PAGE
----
Debbie Dingell: If you assume that something is futile, it will never get done. You know, I had hoped Parkland was horrific. I could go back to the numerous shootings that were horrific. I really thought Parkland might make the difference. I met with many of the kids over the last couple of weeks or even before because of some domestic violence issues, But. In this last week, I was on the Michigan campus again last night. We're having a rally tomorrow night in the ice and snow for action. You've got to keep working for a change you make. Sometimes, it's not as fast as you want. It's not as much as you want, But people should be able--the kids should be able--to go to school and feel safe. You should be able to go to church, the theater, movie theaters, shopping malls, and not worry if someone's going to come in with an assault weapon. So, I'm never going to stop fighting. I'm going to keep fighting. You try to build those alliances. I'm not sure that my voice is as effective as the young people. I said to the kids at Michigan last night,"Join with your counterparts across this country. Do a march on Washington. Every time a member is home, go meet with them. Put their human face on it." We keep trying and eventually bring about change.

David Fair: Once again, this is 89 one WEMU, and we're talking with sixth District Congresswoman Debbie Dingell of Ann Arbor. And as as staff, again, we want to thank you for once again sending some Paczkis our way on this Fat Tuesday. It is the last day before Ash Wednesday, which is the start of Lent. Is there anything, Representative Dingell, you think Congress should give up for Lent this year?

Debbie Dingell: You know what? Well, we could stop with some of the anger, the rhetoric, the viciousness of which we treat each other. But I'm not giving up anything for this year, David. I am going to intentionally make sure that I do an act of kindness every single day outside of the box. Somebody that may be really down, somebody that needs that helping hand, somebody that you can make all the difference in. That's what I'm going to do. And I would encourage all of us to do that. We need to really be worried about the tone of how we're treating each other, the divisiveness. And maybe we could work on reminding ourselves there's far more that unites us than divides us.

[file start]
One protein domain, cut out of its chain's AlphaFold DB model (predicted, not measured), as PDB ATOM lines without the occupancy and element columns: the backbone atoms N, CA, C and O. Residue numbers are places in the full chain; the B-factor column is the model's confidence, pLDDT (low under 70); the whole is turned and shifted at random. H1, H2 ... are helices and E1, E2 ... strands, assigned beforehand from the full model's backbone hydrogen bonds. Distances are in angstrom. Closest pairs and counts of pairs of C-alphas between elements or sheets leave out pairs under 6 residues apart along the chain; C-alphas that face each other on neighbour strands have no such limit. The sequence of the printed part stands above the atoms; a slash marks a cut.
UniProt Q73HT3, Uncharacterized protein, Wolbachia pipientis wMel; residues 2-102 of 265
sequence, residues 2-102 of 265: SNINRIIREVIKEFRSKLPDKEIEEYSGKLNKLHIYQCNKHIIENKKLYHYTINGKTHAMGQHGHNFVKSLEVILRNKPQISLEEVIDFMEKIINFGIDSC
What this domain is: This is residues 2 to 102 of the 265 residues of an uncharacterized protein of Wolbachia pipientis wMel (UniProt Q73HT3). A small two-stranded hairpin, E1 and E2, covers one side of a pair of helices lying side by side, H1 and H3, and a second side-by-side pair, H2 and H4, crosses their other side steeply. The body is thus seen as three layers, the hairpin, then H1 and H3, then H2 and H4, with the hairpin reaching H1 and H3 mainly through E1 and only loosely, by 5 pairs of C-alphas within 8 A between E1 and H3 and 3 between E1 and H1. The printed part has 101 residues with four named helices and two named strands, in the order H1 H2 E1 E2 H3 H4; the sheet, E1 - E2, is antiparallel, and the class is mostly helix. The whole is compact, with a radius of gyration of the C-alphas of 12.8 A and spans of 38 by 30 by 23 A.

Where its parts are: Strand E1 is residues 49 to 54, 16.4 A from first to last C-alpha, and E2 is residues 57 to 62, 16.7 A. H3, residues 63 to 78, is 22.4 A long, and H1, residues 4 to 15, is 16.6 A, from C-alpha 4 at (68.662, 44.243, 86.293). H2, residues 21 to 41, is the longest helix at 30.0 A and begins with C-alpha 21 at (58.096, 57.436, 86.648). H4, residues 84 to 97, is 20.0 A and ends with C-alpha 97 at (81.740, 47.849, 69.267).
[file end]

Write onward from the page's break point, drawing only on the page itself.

David Fair: Understanding that all you control is the actions you decide to take. Do you think that is a message that has the possibility of resonating amongst your colleagues?

Debbie Dingell: I never stop. And, as I said to you on anything else, you keep going. If you don't practice what you preach, if you don't keep trying, you're never going to accomplish it.

David Fair: Well, finally, I want to ask you a question as we celebrate Fat Tuesday. Do you have a favorite flavor Paczki? I'll make it my mission to see if I agree as soon as we're off the air and I bite into the one you tell me is best.

Debbie Dingell: Well, I have a sweet tooth. Not that a Paczki isn't sweet, but how can you not love the chocolate custard? It's one of the things I do before Lent begins tomorrow. I love them all. How can you not? There's enough sugar and fat in all of them. You can't help but not like them.

David Fair: I'm right with you. Thank you so much again for sending the Paczkis to the staff of 89 one WEMU. Thank you for the conversation today, and I will look forward to more meaningful conversations with you as we move forward through the year.

Debbie Dingell: David, thank you and happy Paczki Day.

David Fair: That is sixth District Congresswoman Debbie Dingell of Ann Arbor joining us on WEMU's Mardi Gras one day pop-up fundraiser: a celebration of jazz news and blues. All the Mardi Gras music begins at ten this morning, but you can get the ball rolling on our $15,000 fundraising goal with a donation now at WEMU dot org. Invest in the listening of tomorrow with a donation today. Again, it's WEMU dot org. I'm David Fair, and we thank you for supporting your community NPR station, 89 one WEMU FM Ypsilanti.


Rep. Debbie Dingell

Debbie's Blog

Rep. Debbie Dingell on Facebook


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Contact David: dfair@emich.edu